Whether we do it consciously or not, we are teaching our children our personal definition of cool, by example. And if we want them to be comfortable and confident with a way of life we cannot demonstrate, odds are, they won’t. They may be able to put up the act, but it will probably crumble with time. Ultimately, no matter what I say will not be believed by my kids – or repeated with deep rooted conviction – as they age, if I do not live it.
If you think it is cool to not smoke, for example, smoking would be a really poor thing for you to do to instill this belief in your kids.
If we want our kids to be confident doing something, we need to display confidence doing that very thing. In some instances, kids display natural gifts in things we have no idea how to do. But even in those instances, if the parent is supportive by example, it gives the child strength to flourish and cherish their gift. That comes in the form of making their gift a priority…driving to the games 3 times a week, insisting on practice at home etc.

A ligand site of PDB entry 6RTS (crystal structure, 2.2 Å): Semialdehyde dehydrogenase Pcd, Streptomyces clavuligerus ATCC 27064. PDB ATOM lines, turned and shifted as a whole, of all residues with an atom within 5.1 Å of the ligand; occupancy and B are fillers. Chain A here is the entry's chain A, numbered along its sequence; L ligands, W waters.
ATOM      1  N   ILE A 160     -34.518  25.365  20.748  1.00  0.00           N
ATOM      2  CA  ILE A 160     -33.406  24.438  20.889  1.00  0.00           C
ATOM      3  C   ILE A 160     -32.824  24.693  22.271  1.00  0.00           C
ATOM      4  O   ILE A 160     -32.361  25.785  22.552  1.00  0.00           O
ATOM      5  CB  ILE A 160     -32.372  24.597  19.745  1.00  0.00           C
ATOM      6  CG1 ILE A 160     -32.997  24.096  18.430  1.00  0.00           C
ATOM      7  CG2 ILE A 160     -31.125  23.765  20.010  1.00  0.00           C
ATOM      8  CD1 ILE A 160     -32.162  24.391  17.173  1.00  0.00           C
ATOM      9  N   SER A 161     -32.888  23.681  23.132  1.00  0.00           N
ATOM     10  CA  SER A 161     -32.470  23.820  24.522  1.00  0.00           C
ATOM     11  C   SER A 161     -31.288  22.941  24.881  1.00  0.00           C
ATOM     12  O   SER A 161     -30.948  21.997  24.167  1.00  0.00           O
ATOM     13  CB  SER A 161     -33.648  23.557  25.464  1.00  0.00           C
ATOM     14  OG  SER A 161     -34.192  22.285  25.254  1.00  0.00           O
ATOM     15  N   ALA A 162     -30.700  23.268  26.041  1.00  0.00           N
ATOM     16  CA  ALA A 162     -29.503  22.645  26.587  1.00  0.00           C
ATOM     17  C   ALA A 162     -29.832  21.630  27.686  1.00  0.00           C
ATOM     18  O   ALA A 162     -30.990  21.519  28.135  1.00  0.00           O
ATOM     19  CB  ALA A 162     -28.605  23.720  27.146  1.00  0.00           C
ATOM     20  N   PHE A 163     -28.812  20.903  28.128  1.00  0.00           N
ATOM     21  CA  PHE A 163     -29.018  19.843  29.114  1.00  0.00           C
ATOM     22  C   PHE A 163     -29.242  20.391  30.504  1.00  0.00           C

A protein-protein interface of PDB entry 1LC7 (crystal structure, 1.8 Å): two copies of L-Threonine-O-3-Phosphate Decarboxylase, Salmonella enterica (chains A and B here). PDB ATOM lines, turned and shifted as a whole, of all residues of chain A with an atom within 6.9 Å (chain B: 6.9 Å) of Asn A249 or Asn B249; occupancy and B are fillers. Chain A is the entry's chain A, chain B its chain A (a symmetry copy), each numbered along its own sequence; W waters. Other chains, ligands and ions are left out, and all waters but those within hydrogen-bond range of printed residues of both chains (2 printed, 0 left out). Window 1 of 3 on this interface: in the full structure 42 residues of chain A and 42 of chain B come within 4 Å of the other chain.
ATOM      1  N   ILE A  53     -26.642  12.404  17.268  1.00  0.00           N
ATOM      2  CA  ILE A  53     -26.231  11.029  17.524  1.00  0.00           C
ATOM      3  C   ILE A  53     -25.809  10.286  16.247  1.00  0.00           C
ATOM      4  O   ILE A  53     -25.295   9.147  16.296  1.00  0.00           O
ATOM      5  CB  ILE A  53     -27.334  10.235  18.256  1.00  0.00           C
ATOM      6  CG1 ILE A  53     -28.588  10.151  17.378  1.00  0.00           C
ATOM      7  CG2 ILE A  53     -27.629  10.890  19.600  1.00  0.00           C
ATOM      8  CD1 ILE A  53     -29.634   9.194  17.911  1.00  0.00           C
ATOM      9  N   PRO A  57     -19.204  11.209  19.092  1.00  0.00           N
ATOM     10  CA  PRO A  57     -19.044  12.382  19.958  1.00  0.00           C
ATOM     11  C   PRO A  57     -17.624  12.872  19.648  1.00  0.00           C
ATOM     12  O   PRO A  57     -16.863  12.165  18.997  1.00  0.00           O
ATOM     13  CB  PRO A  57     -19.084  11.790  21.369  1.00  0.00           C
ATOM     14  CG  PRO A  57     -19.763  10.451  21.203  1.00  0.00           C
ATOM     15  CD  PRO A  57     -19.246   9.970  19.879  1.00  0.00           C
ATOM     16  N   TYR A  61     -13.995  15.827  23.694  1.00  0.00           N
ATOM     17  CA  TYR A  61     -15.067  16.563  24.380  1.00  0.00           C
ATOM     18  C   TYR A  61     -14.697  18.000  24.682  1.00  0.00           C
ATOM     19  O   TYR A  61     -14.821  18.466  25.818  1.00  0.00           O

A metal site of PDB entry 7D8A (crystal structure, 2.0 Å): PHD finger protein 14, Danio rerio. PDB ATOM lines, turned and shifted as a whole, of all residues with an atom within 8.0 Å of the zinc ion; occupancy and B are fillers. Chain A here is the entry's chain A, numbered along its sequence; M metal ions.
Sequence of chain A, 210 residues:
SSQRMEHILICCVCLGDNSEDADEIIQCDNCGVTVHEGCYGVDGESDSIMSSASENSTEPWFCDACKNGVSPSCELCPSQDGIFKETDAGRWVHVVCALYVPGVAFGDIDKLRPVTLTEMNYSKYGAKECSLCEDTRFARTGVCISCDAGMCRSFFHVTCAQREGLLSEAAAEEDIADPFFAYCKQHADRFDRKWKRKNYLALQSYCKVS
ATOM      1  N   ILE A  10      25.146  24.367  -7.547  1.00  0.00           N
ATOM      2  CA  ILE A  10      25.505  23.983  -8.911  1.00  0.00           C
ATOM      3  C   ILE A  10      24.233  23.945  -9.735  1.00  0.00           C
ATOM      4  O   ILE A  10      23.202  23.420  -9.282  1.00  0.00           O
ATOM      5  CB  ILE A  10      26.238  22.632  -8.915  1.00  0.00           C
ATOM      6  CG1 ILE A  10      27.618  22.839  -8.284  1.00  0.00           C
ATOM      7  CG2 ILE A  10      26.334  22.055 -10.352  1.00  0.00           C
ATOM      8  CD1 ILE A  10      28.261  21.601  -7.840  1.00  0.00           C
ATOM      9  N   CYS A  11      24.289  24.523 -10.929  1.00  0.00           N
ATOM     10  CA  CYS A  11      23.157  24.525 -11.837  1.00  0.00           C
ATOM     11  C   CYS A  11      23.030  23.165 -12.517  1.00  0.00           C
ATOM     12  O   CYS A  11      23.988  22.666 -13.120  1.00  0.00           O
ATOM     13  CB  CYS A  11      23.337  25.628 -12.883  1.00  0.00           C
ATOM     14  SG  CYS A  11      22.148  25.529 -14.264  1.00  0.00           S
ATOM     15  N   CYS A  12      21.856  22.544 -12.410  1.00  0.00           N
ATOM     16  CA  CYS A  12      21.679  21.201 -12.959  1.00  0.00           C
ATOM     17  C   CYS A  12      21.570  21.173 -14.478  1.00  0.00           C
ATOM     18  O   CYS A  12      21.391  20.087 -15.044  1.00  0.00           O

I believe kids can learn from extremes – like digging in and doing the exact opposite because they loathe the way their parents do it, but it is probably rarer and much harder than simply mimicking someone they love who acts with conviction.
Conviction is Contagious
As parents, if we are convicted about something our value system is easily transferrable to our children if shared in love. Many athletes have children that value athletics. Pet lovers generally raise kids that love animals. Health conscious adults often have children that will remain health conscious throughout life. So it goes with religion and politics. Parents are a very strong influence and can create unshakable truths in children with consistency and repetition.
So, if “cool” to you, as the adult is to love animals odds are your children will be comfortable and confident with that task…and they will look cool doing it – because it is second nature. They know it and believe in it 100%.